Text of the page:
In vitro culture of haploid cells of plants (e.g. pollen grains from anther and ovules from ovary) is possible. In vivo technique of haploid production includes the following:
Production of haploid plants by development of an egg cell containing male nucleus. The female nucleus is eliminated before fertilisation.
Production of haploid plant by the development of unfertilised egg cells because of delayed pollination (through use of abortive pollen pre-exposed to ionising irradiation or using an alien pollen). It is found in interspecific crosses of potato.
3. Chemical Treatment:
Some chemicals like chloramphenicol and parafluorophenylalanin may induce chromosome elimination in somatic cells or tissues giving rise to haploid.
In 1953, Tulecke successfully produced callus from isolated pollen culture of gymnosperms. This made a hope to raise haploid plants through pollen culture. For the first time Hameya and Hinata (1970) produced tissues from the isolated pollen grains of an angiosperm.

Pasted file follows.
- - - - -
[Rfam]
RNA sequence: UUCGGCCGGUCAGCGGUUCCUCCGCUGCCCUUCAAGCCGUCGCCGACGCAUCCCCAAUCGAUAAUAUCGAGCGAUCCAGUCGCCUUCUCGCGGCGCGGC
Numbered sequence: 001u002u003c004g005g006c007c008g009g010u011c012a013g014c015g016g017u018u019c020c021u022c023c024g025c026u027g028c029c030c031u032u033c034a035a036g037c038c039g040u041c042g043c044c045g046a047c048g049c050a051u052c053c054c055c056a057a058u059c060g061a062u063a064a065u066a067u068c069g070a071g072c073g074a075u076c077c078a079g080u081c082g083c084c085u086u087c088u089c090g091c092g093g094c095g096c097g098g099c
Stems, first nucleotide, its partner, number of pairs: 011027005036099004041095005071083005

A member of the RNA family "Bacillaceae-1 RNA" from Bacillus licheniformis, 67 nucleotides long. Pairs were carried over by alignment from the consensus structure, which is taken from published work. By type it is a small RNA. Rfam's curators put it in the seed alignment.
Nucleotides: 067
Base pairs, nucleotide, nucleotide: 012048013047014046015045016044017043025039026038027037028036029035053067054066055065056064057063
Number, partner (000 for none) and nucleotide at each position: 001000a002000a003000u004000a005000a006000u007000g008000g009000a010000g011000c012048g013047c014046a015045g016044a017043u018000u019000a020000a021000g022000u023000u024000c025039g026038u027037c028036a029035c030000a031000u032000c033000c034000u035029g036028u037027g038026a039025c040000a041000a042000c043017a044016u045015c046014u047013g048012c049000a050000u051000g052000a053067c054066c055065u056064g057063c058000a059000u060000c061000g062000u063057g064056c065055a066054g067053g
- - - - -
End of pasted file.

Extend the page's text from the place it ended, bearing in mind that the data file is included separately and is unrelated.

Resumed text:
For the first time S. Guha and P. Maheshwari (1964) produced haploid embryos in vitro from isolated anthers of Datura innoxia. Haploid production has immense use in plant breeding and improvement of crop plants. Haploids provide an easier system for induction of mutation.
They can be employed for rapid selection of mutants having traits for disease resistance. The Institute of Crop Breeding and Cultivation (China) has developed the high yielding and blast resistant varieties of rice zhonghua No. 8 and zhonghua No. 9 through transfer of desired alien gene.